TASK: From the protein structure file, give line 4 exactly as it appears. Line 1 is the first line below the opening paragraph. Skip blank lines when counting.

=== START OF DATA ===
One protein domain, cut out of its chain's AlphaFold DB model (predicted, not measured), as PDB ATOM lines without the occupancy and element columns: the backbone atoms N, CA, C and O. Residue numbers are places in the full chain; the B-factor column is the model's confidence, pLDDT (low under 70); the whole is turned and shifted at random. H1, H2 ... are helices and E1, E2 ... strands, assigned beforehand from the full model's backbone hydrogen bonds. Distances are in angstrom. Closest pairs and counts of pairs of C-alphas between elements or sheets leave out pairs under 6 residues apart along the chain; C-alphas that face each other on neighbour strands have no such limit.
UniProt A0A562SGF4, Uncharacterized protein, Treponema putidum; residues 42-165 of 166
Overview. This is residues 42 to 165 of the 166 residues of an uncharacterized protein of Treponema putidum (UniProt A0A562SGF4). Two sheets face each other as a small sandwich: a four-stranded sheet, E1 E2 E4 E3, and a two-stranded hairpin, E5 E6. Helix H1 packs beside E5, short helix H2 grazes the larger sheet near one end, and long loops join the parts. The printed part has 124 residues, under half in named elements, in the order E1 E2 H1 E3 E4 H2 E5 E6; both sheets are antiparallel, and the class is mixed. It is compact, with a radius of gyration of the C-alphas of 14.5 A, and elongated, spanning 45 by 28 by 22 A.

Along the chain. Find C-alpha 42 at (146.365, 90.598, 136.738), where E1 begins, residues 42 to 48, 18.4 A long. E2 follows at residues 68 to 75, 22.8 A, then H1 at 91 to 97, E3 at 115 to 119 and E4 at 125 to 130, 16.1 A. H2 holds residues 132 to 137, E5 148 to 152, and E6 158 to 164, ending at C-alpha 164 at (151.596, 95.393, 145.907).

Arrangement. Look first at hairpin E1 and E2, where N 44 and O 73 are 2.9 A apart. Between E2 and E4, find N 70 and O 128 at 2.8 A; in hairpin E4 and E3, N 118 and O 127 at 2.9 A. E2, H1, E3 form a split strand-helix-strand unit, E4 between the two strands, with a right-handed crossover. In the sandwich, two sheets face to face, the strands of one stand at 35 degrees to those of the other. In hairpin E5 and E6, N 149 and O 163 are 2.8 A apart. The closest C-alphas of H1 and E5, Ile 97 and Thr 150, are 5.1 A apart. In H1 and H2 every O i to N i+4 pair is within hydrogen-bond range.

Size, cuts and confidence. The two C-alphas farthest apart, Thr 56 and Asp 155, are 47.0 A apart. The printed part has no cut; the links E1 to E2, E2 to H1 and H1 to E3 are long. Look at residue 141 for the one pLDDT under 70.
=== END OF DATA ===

Arrangement. Look first at hairpin E1 and E2, where N 44 and O 73 are 2.9 A apart. Between E2 and E4, find N 70 and O 128 at 2.8 A; in hairpin E4 and E3, N 118 and O 127 at 2.9 A. E2, H1, E3 form a split strand-helix-strand unit, E4 between the two strands, with a right-handed crossover. In the sandwich, two sheets face to face, the strands of one stand at 35 degrees to those of the other. In hairpin E5 and E6, N 149 and O 163 are 2.8 A apart. The closest C-alphas of H1 and E5, Ile 97 and Thr 150, are 5.1 A apart. In H1 and H2 every O i to N i+4 pair is within hydrogen-bond range.